Enphase, a leading microinverter manufacturer, provides the Enphase Enlighten monitoring system with its products. This system provides real-time information on system performance and energy production, including modular-level monitoring with detailed analytics for each panel in your solar project. It also tracks energy usage patterns and offers alerts for malfunctioning panels or lower production levels.

Homeowners can access system data through the Enphase MyEnlighten website or the Enlighten Mobile app for Android or iOS mobile devices.

SolarEdge Monitoring

SolarEdge offers high-quality string inverters for residential installations and provides individual panel performance monitoring with DC power optimizers. These optimizers improve panel performance and offer real-time power production data. Without power optimizers, you can only track total system production levels. SolarEdge’s data tracking includes energy usage patterns, historical performance data, and remote troubleshooting options.

The mySolarEdge app and dedicated web portal offer additional monitoring, including solar battery levels, smart device remote operation, and automated report scheduling. The app is available for both iOS and Android mobile devices.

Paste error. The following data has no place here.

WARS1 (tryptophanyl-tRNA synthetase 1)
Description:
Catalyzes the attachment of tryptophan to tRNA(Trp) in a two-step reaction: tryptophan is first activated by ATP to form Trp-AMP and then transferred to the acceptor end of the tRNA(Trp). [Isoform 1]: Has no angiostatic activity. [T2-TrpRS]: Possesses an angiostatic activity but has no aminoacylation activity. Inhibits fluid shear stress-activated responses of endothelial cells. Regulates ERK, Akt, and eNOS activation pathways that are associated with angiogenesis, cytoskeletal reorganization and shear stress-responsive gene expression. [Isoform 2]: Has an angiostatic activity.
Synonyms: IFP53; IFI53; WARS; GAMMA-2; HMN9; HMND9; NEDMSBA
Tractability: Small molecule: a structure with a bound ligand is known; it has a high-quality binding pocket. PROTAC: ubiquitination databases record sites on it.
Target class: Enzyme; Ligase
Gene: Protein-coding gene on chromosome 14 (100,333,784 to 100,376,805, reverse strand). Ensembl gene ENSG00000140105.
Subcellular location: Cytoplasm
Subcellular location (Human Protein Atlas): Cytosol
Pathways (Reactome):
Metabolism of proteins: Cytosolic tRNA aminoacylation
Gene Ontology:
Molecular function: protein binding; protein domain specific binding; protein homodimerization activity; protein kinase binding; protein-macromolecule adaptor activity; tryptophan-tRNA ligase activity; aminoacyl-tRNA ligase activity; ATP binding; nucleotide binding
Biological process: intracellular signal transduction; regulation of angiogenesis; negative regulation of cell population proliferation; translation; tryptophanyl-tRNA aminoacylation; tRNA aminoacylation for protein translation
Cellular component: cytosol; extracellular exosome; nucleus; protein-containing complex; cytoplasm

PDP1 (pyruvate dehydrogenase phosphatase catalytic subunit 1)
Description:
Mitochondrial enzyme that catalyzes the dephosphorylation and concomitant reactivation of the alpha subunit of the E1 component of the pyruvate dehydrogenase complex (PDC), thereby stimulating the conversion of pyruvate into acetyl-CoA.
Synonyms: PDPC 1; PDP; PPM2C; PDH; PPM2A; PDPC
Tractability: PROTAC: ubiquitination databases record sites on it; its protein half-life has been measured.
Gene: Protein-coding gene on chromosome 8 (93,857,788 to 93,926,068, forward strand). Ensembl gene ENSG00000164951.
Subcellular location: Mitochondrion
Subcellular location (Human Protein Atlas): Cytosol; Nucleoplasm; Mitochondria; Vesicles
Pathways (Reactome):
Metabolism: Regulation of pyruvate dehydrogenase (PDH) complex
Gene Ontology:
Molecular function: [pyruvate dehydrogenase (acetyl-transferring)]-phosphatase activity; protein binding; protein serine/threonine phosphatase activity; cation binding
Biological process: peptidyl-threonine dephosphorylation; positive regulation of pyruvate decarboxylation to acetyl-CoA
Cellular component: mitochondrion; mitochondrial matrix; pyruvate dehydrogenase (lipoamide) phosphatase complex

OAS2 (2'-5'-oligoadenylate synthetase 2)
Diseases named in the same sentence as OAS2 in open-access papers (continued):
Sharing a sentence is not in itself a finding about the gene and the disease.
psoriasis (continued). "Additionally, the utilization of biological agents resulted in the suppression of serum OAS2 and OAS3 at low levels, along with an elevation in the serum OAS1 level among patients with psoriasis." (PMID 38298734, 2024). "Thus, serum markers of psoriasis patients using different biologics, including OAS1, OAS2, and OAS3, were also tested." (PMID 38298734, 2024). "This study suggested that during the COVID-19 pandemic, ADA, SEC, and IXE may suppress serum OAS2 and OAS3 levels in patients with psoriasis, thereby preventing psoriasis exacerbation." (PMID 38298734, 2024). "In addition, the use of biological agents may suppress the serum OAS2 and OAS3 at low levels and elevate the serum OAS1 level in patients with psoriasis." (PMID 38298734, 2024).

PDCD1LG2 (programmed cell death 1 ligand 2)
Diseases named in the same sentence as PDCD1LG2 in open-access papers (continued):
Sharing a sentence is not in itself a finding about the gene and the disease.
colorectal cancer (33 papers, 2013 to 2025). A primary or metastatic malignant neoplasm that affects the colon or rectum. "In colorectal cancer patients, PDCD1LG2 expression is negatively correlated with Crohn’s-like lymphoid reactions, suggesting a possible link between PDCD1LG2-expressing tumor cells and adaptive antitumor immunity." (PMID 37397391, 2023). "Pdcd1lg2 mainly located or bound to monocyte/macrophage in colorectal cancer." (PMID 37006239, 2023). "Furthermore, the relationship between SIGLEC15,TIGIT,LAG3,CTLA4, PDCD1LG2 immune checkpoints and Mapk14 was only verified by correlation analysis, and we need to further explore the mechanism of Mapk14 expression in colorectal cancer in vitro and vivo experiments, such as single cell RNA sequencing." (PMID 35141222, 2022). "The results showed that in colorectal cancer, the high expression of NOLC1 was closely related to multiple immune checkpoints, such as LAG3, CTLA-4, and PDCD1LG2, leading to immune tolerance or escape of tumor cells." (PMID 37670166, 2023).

SunPower Monitoring

Exclusive to SunPower solar customers, SunPower solar monitoring provides its own monitoring through the mySunPower software. Since SunPower uses exclusive in-house components paired with Maxeon high-efficiency panels, homeowners cannot customize their system with other inverter options. 

The mySunPower platform provides estimated bill details, local weather, and real-time and historical energy production data. You can also check performance details on the company’s patented SunVault energy storage system. We discovered that module-level tracking is not available with this software. All data will reflect total energy consumption and production.

The mySunPower system is accessible for Android, iOS, and web-capable devices. 

Tesla Monitoring

Tesla provides a brand-exclusive monitoring app for its customers. The app works with Tesla solar panels, solar roofing, the Tesla Powerwall, and Tesla electric vehicles. When we downloaded the app, we could add various Tesla products for easy, all-in-one product management. The app provides data visualizations for solar power production and home energy use. You see detailed information on real-time and historical production levels, even based on the time of day. 

Tesla only offers solar monitoring through the dedicated app and does not provide a web alternative. Additional uses include controlling your Tesla Powerwall during charging and discharging mode, including switching to battery-only power. Its monitor software also lacks module-level production data and weather updates. 

CURB Monitoring System